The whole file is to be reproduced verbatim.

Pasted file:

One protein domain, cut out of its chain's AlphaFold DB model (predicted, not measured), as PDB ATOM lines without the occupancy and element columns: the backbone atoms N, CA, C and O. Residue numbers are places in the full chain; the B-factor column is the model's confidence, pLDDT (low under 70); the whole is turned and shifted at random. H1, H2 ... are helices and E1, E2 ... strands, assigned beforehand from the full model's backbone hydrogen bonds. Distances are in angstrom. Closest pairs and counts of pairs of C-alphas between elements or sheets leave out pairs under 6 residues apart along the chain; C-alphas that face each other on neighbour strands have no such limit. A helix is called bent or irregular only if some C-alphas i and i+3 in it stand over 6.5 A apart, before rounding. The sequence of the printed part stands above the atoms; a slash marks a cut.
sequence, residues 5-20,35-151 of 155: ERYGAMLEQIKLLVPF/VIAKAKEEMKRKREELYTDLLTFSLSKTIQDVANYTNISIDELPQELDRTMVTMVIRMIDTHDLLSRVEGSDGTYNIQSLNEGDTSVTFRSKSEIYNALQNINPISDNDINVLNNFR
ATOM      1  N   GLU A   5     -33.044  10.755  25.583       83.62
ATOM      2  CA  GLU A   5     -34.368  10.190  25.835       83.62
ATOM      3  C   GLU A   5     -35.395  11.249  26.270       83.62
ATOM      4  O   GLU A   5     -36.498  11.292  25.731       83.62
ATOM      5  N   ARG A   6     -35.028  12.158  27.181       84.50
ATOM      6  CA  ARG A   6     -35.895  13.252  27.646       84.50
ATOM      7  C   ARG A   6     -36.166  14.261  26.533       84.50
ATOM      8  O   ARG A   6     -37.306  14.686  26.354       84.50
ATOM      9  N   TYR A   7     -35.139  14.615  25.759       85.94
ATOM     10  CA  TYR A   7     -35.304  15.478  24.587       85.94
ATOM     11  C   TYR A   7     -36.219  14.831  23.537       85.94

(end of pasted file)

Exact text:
One protein domain, cut out of its chain's AlphaFold DB model (predicted, not measured), as PDB ATOM lines without the occupancy and element columns: the backbone atoms N, CA, C and O. Residue numbers are places in the full chain; the B-factor column is the model's confidence, pLDDT (low under 70); the whole is turned and shifted at random. H1, H2 ... are helices and E1, E2 ... strands, assigned beforehand from the full model's backbone hydrogen bonds. Distances are in angstrom. Closest pairs and counts of pairs of C-alphas between elements or sheets leave out pairs under 6 residues apart along the chain; C-alphas that face each other on neighbour strands have no such limit. A helix is called bent or irregular only if some C-alphas i and i+3 in it stand over 6.5 A apart, before rounding. The sequence of the printed part stands above the atoms; a slash marks a cut.
sequence, residues 5-20,35-151 of 155: ERYGAMLEQIKLLVPF/VIAKAKEEMKRKREELYTDLLTFSLSKTIQDVANYTNISIDELPQELDRTMVTMVIRMIDTHDLLSRVEGSDGTYNIQSLNEGDTSVTFRSKSEIYNALQNINPISDNDINVLNNFR
ATOM      1  N   GLU A   5     -33.044  10.755  25.583       83.62
ATOM      2  CA  GLU A   5     -34.368  10.190  25.835       83.62
ATOM      3  C   GLU A   5     -35.395  11.249  26.270       83.62
ATOM      4  O   GLU A   5     -36.498  11.292  25.731       83.62
ATOM      5  N   ARG A   6     -35.028  12.158  27.181       84.50
ATOM      6  CA  ARG A   6     -35.895  13.252  27.646       84.50
ATOM      7  C   ARG A   6     -36.166  14.261  26.533       84.50
ATOM      8  O   ARG A   6     -37.306  14.686  26.354       84.50
ATOM      9  N   TYR A   7     -35.139  14.615  25.759       85.94
ATOM     10  CA  TYR A   7     -35.304  15.478  24.587       85.94
ATOM     11  C   TYR A   7     -36.219  14.831  23.537       85.94